From all this it can be concluded that the major IR peaks involved like O-H stretching at 3401.25 cm-1, N-H stretching at 3047.72 cm-1, C-H (Alkane) stretching at 2880.21 cm-1 and 2851.09 cm-1, C=O stretching at 1772.89 cm-1 and 1708.38 cm-1, C-H stretching at 147.99 cm-1. In the FTIR spectrum of physical mixture of drug and excipients, all major peaks of drug and excipients are visible in the spectrum so it can be concluded that there is no possible interaction between drug and excipients takes place.

Buoyancy, Lag Time Studies, Absolute viscosity and In vitro gelation studies

All the formulations show the excellent lag time and buoyant for the entire period of drug release. This is prerequisite parameters for gastro-retention. As the in situ gelling formulations when comes in contact with dissolution medium and CaCO3 effervesces for production of CO2 and releases Ca++ ions. Released Ca++ ions are than interacted with COO- on the alginate network which causes formation of strong aggregation of pairs of helices at egg box junction (gelled network), where the released CO2 entrapped in the gel network, and the gel rises to the surface of dissolution medium (in vitro) or in stomach fluid (in vivo). This type of low density structure had the consistency of soft, palpable swollen lipid-hydrocolloid matrix which remains buoyant on simulated gastric fluid (SGF), without disintegrating, the throughout period of the procedure. Even so the lag time of the buoyancy was observed. It was therefore able to fulfill its objective to producing sustaining action in the gastric environment where the drug is maximum absorbed due to its high solubility in acidic pH and would therefore be effective in the treatment of peptic ulcer [8].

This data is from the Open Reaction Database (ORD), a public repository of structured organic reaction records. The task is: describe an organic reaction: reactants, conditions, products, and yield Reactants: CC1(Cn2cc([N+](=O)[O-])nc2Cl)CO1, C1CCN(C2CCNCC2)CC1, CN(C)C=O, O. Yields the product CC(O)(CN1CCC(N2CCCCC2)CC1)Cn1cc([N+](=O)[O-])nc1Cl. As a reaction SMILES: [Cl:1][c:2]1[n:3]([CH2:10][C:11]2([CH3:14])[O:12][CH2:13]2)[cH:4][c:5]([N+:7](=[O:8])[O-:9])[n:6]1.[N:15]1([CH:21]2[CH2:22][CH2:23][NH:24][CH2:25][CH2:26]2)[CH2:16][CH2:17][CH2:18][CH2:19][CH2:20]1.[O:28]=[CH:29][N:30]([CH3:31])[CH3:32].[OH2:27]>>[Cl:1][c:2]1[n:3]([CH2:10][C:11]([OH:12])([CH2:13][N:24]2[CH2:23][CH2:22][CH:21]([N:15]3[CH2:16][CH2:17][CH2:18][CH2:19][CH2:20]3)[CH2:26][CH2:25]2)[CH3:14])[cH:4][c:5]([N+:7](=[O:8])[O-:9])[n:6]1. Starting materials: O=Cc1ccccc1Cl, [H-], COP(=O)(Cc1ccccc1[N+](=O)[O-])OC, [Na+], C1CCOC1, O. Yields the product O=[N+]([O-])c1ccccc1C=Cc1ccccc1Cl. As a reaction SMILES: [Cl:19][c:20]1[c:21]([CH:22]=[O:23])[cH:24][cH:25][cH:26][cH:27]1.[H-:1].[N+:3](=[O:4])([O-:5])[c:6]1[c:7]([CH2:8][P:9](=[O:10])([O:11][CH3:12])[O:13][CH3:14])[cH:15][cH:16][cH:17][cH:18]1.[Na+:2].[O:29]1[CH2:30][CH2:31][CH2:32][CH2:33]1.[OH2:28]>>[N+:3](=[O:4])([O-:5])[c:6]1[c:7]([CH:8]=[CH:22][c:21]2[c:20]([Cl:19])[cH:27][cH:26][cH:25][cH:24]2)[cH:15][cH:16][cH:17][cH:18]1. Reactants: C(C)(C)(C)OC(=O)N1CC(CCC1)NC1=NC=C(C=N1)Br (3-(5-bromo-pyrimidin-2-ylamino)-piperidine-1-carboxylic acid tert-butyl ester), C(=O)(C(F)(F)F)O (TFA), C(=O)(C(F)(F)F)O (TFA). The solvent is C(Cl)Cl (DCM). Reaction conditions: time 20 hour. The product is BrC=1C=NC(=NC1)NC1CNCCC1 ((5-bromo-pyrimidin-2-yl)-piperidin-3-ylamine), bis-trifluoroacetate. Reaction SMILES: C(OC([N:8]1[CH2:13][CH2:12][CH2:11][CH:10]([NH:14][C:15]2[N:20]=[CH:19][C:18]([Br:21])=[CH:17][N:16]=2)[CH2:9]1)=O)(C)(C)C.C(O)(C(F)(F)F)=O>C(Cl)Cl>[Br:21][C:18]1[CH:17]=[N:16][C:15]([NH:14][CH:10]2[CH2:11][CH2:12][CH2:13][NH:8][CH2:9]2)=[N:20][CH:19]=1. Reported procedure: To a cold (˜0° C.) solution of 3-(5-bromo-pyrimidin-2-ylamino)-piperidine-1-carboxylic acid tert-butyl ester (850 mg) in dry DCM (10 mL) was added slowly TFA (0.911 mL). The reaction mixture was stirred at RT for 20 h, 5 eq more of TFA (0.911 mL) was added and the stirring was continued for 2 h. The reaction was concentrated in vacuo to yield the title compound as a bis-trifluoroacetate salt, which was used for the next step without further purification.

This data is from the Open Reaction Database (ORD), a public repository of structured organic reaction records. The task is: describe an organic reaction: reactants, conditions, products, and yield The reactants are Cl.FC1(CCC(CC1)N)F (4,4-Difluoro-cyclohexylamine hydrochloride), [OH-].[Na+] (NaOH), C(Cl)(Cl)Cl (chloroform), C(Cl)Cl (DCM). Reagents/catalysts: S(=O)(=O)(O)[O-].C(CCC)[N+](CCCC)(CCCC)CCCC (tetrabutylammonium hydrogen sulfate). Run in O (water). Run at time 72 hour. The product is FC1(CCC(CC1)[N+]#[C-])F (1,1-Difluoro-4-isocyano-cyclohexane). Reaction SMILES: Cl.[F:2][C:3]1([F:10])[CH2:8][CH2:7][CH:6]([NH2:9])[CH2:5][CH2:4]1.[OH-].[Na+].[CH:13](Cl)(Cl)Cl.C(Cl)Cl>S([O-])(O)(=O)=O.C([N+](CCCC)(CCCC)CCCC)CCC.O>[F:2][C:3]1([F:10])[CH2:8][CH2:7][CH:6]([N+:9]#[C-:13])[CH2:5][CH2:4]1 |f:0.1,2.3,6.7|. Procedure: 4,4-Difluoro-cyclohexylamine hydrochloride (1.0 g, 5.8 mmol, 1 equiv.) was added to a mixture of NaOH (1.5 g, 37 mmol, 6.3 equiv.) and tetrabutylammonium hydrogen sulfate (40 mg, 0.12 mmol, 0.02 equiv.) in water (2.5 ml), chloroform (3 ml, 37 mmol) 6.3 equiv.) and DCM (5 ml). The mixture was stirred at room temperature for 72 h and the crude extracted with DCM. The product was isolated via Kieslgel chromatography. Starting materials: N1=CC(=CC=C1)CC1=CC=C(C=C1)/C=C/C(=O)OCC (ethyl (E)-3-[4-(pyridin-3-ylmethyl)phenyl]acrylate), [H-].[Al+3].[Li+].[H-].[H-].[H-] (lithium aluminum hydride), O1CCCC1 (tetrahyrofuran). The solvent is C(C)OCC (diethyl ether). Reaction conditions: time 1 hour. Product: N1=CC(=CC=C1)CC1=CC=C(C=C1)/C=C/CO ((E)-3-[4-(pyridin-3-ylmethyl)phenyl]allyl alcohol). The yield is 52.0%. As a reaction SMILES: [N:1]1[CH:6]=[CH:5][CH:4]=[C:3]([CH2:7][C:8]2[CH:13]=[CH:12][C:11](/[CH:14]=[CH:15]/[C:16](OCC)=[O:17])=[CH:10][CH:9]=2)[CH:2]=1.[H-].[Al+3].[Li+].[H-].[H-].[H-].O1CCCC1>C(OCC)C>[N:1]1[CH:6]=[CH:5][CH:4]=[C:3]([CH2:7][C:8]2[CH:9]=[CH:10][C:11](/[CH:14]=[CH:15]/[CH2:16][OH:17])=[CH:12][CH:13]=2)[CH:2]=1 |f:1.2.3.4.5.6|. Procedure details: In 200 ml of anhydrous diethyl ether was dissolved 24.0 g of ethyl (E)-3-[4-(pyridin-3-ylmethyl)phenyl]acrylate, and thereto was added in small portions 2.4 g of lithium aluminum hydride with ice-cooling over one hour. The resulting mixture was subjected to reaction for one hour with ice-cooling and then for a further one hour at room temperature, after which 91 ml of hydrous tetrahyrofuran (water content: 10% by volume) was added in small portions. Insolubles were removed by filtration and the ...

The viscosity was found higher in all the formulations due to the increased amount of Gelucire and polymers, thus we can say that in all the formulations viscosity is directly proportional to the amount of lipid phase and amount of polymers, formulations F5, F10, F11 and F12 due to the concentration of lipid phase it forms a very viscous system leads to increase in viscosity. In situ gelling characters of formulations exhibits a thixotropic shear thinning system. The gelation study was conducted in simulated gastric fluid (SGF) pH 1.2. All the formulations showed immediate gelation when contacted with SGF (Fig. 15, a and b) showed photographs of selected gelled in-situ formulations. Almost all of the formulations were gelled within 25 Sec. as soon as they come in contact with SGF and gelling time was ranging from 10 to 25 Sec depending upon polymer, Gelucire and drug concentration.

Figure 15: (a) Prepared emulsion gel at room temperature, (b) conversion of emulsion into the gel at 37 ± 0.5 0C in 0.1 M HCl L-1